For external storage, is using an enclosure more reliable than prefab?

For external hard drives, is buying your own enclosure and putting in your own drive, better than pre-made?

Specifically, I need a drive to store family photographs.

I've always bought a high quality external enclosure (i.e., Rosewill or Vantec), and a high quality desktop drive (i.e., Western Digital Caviar Black) when I need a drive for important data like this. I've always assumed that this is more reliable and I get a better quality drive than buying a pre-made enclosure with a drive (i.e., Western Digital Essentials USB drives.)

But it's more expensive and WD says they don't actually support using desktop drives this way, a fact that has always made me feel a little queasy. On top of it, I just read somewhere that desktop drives don't have motion sensors to yank up the write heads if the drive takes a dive off the desk, whereas laptop drives sometimes do.

Am I doing the right thing by buying a desktop drive and high quality enclosure? Or would it actually be more reliable and safer to use a pre-made drive like a WD Essentials? Or even a 2.5" drive (do those little portables have the motion sensors?)

I know it probably seems like a basic question but I've had trouble finding an answer to it.

Thank you!
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  1. Best answer
    I've been using internal drives for data backups for years now using a cradle. I wouldn't necessarily call it better, just more efficient for those of us who juggle a lot of harddrives. And no they don't have an accelerometer but I'll guarantee you, if you drop a harddrive from desk height onto a stone floor, no parking of read/write heads will keep it operational unless it is an SSD.

    Buy a cradle, set it on floor, so it can't fall. Backup your stuff, label it, put it in a safe. Can't get more secure than that.

    And yes I do this with important documents. Using a dock similar to this via eSata, when I bought the first one there wasn't even a usb3 standard yet (just careful some are hit and miss). I've used WD black/green, hitachi,seagate, raptors, 2.5 ssd, 2.5 hybrid drives and probably more than these and not once has one of these drives failed using the cradle ever. Note however I've purposely avoided >2tb drives. I still have mission critical windows XP machines that just don't play nicely with >2tb drives. So 2TB drives yay, 3tb drives nay.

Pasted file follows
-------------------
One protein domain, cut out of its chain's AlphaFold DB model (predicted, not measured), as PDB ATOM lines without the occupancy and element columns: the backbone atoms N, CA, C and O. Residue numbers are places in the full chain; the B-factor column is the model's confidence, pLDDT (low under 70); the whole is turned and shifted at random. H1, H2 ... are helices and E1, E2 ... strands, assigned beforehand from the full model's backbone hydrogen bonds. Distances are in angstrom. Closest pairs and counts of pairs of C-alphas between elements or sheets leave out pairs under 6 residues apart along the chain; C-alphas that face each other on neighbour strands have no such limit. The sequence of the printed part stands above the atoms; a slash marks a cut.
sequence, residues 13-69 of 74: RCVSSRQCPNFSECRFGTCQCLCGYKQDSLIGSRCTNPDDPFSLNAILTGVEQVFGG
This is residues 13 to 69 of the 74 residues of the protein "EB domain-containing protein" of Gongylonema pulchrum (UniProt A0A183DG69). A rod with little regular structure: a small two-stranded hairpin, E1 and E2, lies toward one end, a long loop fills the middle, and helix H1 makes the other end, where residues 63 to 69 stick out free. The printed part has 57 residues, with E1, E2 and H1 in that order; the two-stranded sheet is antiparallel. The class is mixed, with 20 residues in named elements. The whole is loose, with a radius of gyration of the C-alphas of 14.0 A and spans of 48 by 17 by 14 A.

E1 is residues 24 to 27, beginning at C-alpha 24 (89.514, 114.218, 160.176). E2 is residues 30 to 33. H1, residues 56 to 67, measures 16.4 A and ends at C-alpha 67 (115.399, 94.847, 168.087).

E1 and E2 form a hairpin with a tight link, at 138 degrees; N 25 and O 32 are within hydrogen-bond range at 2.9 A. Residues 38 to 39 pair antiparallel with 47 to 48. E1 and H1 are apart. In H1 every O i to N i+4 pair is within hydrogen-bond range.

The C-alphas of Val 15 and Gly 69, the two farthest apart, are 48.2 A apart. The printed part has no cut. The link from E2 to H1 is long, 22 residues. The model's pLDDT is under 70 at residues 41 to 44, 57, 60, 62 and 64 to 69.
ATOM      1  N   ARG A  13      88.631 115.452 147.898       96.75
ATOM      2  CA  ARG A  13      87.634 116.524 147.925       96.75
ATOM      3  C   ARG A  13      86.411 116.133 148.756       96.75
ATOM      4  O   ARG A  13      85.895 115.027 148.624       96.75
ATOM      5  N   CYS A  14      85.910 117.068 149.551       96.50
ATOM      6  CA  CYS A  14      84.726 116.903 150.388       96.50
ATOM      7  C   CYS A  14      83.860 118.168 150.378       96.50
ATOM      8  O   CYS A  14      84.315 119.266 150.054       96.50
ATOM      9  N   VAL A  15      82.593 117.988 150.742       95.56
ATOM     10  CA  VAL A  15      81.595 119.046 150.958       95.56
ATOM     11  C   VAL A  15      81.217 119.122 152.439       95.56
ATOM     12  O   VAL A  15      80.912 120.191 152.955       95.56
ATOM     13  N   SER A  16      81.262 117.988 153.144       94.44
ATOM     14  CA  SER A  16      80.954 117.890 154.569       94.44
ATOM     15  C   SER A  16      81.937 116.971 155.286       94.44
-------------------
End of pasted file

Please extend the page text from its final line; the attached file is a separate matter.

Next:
Recently I've switched to regular "premade" external seagate 3.0 drives. Got a bulk deal on a 20 pack of 3tb drives that I just couldn't resist. I use a lot of storage and have gradually shifted away from XP, keeping files and program backups that only run on XP still on my <2tb drives.

    So to answer the question does it matter? Not really. Just use whatever works for you or is cheaper. Again please please when copying, place it on the floor, not on the ledge of a table. Since recovery of files is very expensive.
  2. Best answer selected by siphonsiphon.
  3. External enclosures are hotboxes. If I were buying one today, I'd look for one with an aluminium body and a cooling fan.

    As for the >2TB capacity problem, WD's 3TB My Books and Seagate's 3TB GoFlex drives are both configured with 4KB LBAs rather than legacy 512-byte LBAs. This means that they work with Windows XP straight out of the box. By using 4KB LBAs, the MBR capacity limit is increased from 2TiB to 16TiB.

    There are third party enclosures that are also configured in this way. Rosewill's RCW-608 is one example.

  4. There's nothing hot about docks. The harddrives are right there out in the fresh air, so unless you live in texas without air conditioning this won't be a problem.

    On a side note, there's a skunk outside my window and it stinks....uggghghhghghghgh
  5. Sorry, didn't see the dock.
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